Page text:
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Warning of the Final Plague


The L ord said to Moses, “I will bring one more plague upon Pharaoh and upon Egypt; afterwards he will let you go from here; indeed, when he lets you go, he will drive you away. 2Tell the people that every man is to ask his neighbor and every woman is to ask her neighbor for objects of silver and gold.” 3The L ord gave the people favor in the sight of the Egyptians. Moreover, Moses himself was a man of great importance in the land of Egypt, in the sight of Pharaoh’s officials and in the sight of the people.

4 Moses said, “Thus says the L ord: About midnight I will go out through Egypt. 5Every firstborn in the land of Egypt shall die, from the firstborn of Pharaoh who sits on his throne to the firstborn of the female slave who is behind the handmill, and all the firstborn of the livestock. 6Then there will be a loud cry throughout the whole land of Egypt, such as has never been or will ever be again. 7But not a dog shall growl at any of the Israelites—not at people, not at animals—so that you may know that the L ord makes a distinction between Egypt and Israel. 8Then all these officials of yours shall come down to me, and bow low to me, saying, ‘Leave us, you and all the people who follow you.’ After that I will leave.” And in hot anger he left Pharaoh.

9 The L ord said to Moses, “Pharaoh will not listen to you, in order that my wonders may be multiplied in the land of Egypt.” 10Moses and Aaron performed all these wonders before Pharaoh; but the L ord hardened Pharaoh’s heart, and he did not let the people of Israel go out of his land.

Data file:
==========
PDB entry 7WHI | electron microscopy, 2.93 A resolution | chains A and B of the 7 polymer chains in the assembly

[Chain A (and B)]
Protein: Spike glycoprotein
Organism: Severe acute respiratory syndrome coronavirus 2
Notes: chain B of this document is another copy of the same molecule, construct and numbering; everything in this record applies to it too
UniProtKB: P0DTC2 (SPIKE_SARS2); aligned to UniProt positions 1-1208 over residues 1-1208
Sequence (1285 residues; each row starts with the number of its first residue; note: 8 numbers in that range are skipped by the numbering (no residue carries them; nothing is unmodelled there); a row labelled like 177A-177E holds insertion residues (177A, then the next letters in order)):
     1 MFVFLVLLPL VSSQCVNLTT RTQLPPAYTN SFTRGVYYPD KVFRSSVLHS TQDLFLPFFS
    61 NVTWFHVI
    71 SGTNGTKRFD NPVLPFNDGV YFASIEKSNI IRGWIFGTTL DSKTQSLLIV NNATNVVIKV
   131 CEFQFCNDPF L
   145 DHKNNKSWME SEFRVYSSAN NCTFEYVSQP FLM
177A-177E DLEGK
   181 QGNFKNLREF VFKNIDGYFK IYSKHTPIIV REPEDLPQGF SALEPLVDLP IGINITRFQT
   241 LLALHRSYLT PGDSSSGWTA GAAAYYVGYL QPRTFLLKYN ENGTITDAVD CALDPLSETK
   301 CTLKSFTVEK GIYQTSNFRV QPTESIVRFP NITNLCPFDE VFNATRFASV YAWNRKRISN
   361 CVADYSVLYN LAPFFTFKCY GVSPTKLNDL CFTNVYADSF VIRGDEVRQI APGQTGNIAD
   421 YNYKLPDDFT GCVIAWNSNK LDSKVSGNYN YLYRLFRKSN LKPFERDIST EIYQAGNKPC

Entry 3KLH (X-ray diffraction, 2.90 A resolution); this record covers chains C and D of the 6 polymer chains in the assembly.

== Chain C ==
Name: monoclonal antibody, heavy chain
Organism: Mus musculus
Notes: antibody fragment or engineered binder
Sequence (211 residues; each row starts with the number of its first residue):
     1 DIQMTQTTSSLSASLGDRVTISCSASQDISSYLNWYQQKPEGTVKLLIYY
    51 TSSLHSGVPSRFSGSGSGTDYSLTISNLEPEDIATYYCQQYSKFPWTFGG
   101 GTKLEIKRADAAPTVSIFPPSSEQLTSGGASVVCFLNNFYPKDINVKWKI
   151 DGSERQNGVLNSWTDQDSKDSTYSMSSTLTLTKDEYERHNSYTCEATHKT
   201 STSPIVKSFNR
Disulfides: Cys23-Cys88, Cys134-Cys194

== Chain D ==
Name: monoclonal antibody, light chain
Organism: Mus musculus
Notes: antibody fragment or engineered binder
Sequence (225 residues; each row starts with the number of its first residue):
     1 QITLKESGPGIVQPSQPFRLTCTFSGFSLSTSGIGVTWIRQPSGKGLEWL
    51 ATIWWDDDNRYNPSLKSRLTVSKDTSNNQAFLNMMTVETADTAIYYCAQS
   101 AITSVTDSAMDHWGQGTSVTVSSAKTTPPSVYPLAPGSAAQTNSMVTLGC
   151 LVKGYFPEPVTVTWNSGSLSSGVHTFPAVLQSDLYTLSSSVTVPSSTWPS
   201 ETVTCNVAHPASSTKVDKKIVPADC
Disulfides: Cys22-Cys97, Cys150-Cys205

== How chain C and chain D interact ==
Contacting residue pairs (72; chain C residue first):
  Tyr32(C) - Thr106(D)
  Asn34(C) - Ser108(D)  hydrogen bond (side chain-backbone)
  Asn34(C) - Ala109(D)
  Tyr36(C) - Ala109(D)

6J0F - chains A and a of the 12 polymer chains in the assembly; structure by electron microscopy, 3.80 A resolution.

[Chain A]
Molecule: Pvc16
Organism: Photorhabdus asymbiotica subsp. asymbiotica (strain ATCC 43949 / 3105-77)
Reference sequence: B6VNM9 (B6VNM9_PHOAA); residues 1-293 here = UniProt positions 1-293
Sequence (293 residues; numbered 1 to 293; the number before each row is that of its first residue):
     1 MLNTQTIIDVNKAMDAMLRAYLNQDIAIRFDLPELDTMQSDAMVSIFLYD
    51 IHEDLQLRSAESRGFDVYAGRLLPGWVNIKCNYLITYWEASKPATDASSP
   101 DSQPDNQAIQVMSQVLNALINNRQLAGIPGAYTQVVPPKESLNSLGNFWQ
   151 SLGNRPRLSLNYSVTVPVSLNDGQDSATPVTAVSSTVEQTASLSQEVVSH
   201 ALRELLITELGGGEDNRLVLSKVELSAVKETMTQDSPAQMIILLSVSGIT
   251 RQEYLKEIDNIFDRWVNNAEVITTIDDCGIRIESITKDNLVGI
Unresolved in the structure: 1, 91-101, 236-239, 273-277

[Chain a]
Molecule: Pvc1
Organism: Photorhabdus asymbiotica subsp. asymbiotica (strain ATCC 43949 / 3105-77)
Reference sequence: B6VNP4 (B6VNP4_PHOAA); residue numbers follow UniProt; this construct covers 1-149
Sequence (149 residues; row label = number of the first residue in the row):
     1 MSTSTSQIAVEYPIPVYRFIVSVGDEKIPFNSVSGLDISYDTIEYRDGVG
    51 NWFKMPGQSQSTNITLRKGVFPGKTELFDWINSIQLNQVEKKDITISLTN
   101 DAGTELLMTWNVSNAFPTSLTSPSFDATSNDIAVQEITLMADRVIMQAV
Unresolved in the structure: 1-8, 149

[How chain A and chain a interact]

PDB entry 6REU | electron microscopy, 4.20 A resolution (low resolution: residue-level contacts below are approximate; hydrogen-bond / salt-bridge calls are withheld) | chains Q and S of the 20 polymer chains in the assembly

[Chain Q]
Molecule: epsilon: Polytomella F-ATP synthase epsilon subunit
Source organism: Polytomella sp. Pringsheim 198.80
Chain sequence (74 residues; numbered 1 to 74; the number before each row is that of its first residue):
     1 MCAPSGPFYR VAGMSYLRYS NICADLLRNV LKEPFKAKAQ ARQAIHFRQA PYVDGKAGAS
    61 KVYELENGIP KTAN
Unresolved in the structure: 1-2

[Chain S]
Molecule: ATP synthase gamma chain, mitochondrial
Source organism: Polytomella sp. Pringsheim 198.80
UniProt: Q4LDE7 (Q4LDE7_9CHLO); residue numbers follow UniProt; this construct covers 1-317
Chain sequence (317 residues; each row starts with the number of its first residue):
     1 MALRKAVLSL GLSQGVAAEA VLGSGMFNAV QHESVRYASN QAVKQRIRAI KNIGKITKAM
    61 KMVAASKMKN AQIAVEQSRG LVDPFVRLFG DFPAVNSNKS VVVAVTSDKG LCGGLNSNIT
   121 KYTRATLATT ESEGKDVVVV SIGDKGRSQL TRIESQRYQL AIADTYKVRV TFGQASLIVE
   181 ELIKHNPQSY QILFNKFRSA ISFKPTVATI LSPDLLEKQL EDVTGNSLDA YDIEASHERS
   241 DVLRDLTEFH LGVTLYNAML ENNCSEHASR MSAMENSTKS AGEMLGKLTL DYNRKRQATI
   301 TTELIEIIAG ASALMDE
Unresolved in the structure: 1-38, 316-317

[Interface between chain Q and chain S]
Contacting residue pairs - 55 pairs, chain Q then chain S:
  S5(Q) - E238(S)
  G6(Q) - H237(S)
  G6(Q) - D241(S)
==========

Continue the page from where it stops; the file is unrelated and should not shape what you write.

3. And the Lord gave 135135     Lat., “dabit.” the people favor. Because the Israelites never could have hoped that the Egyptians, who had before rapaciously stripped them of everything, would become so kind and liberal to them, Moses declares that men’s hearts are turned this way or that by God. For, as the Psalm testifies, that the Egyptians were impelled by Him “to hate His people,” (Psalm 105:25,) that He might make way for their glorious deliverance; so He was able also to incline them in the opposite direction, that they should freely give what they had before harshly refused, and not without threats and blows. This doctrine is exceedingly useful to be known, because, when men are harsh and cruel to us, it: teaches us patience, whilst we are assured that the passions of wicked men only thus assail us, in so far as God would chastise our sins, and exercise and humble us. It affords also no little consolation to alleviate our pains, and seasonably arouses us to call upon God, that He would turn the minds of our enemies from brutality and unkindness to gentleness. It appears from many passages that this was ever the persuasion of all the pious, and unquestionably the expression of Jacob to his sons, “God Almighty give (dabit) you mercy before the man,” was founded on this general feeling. (Genesis 43:14.) But, since Scripture is full of such testimonies, let it suffice to have quoted this single one. Again, God does not always incline men to mercy, by the Spirit of regeneration, so that they should be changed from wolves to lambs; but sometimes by His secret inspiration He for a short time softens them though they know it not, as we read here of the Egyptians. In the second clause of the verse, where it is said, “Moreover the man Moses,” etc., an inferior and subordinate reason is given, which availed both to change the Egyptians as well as to encourage the Israelites, so that both of them reverently deferred to his words; for although this whole matter was governed by the power of God alone, still He did not act simply by Himself, but having chosen Moses as His minister, He assigned136136     “Il luy a laisse ce qui estoit de sa charge et vocation;” he left to him what pertained to his charge and calling. — Fr. a certain charge to him. Hence the veneration which made the Egyptians as well as the Israelites obedient to him, that his labor might not be in vain. He only speaks, indeed, of the Egyptian nation, (for after having spoken of “the land” first, he adds two divisions, “Pharaoh’s servants,” i.e., the nobles and courtiers, and then “the common people,” for so in this place I understand the word “people;”) but we shall soon see that the miracles had had a good effect upon the Israelites also, that they should more readily believe and obey. But; this passage teaches us that God’s servants are often prized and honored, where yet faith in their doctrine is not possessed, for although the Egyptians reverence and highly esteem Moses, they do not therefore incline to seek137137     “A craindre Dieu d’une droite affection.” — Fr. after piety. And thus the wicked often fear God Himself, when influenced by particular circumstances, and yet do not devote themselves to His service.

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